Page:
Honorary Member 2002:
Renate Mayntz, a German citizen, graduated from Wellesley College in 1950. She became a doctor at the Free University of Berlin in 1953. She was a professor of sociology at the Free University, at the Hochschule for Administrative Sciences in Speyer, and, from 1973 to 1985, at the University of Cologne. In 1985 she took over the directorship of the Max Planck Institute for Societal Studies in Cologne. She became emeritus professor in 1997. She was awarded a Doctorate Honoris Causa from the universities of Uppsala, Paris X-Nanterre and from the European Institute in Firenze. She also is an honorary foreign member of the American Academy of Arts and Sciences.
We at EGOS have at least two main reasons to distinguish her as our 2002 new Honorary Member. As it has been the case in the past years for David Hickson, James March and Cornelius J. Lammers, EGOS wants to underline and reward two outstanding contributions. Renate Mayntz has been a scientific pioneer in the field of modern organization studies. And she has been very active and helpful throughout the whole development of our association. This explains the strong support her nomination mobilized among our members, the respect she unanimously gets from various generations of European scholars.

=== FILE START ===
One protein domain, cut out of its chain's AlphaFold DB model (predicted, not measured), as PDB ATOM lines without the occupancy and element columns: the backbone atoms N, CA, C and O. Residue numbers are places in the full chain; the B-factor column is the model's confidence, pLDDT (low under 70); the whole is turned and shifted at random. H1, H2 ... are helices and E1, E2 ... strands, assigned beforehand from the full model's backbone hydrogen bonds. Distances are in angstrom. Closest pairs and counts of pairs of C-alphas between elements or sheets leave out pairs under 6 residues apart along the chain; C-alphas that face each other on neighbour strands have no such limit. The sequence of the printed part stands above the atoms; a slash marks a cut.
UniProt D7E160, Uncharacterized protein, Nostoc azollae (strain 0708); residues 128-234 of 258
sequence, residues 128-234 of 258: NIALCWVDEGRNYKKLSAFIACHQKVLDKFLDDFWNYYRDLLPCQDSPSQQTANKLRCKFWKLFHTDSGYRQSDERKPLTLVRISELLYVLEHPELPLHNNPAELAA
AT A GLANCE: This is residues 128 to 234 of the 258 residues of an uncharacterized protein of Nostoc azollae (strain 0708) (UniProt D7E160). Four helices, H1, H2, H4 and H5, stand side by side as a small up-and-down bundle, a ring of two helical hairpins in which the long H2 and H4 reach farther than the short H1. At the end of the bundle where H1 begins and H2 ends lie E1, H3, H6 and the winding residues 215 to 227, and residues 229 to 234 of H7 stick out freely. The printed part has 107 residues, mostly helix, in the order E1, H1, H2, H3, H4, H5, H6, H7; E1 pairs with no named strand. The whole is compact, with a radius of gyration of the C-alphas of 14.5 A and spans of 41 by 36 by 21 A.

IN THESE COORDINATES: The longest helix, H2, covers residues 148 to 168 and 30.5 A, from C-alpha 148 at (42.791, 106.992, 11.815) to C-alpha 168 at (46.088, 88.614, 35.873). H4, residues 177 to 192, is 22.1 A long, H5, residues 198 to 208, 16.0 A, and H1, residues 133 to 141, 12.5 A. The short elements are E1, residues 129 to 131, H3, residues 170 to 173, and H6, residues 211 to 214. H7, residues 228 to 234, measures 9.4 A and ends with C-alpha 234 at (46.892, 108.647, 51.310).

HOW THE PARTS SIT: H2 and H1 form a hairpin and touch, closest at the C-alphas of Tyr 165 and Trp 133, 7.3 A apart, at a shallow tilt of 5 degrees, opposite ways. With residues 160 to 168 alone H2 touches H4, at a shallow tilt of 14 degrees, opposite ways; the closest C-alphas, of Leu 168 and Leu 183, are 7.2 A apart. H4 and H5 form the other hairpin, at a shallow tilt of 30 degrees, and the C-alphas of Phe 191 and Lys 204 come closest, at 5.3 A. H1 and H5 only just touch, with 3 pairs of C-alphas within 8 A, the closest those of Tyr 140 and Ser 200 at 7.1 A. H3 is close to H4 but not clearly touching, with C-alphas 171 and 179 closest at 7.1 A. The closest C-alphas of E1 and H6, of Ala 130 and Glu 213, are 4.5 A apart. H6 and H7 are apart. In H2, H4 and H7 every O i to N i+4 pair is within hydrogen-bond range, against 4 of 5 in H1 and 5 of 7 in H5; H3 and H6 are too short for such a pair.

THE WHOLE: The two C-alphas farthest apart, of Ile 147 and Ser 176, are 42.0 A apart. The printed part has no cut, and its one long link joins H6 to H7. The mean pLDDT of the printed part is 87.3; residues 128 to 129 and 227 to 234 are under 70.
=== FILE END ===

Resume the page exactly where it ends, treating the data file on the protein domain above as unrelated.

At the start of her career, she published in 1963 one of the first if not the first book in German on the sociology of organizations. Later on, she specialized on the study of public administration and public organizations. She conducted rather large and intensive research projects on the Federal Government of her country, later on the implementation processes in various policy sectors. These studies have nurtured her famous textbook on the sociology of public administration, first issued in 1978 and which still serves as a standard.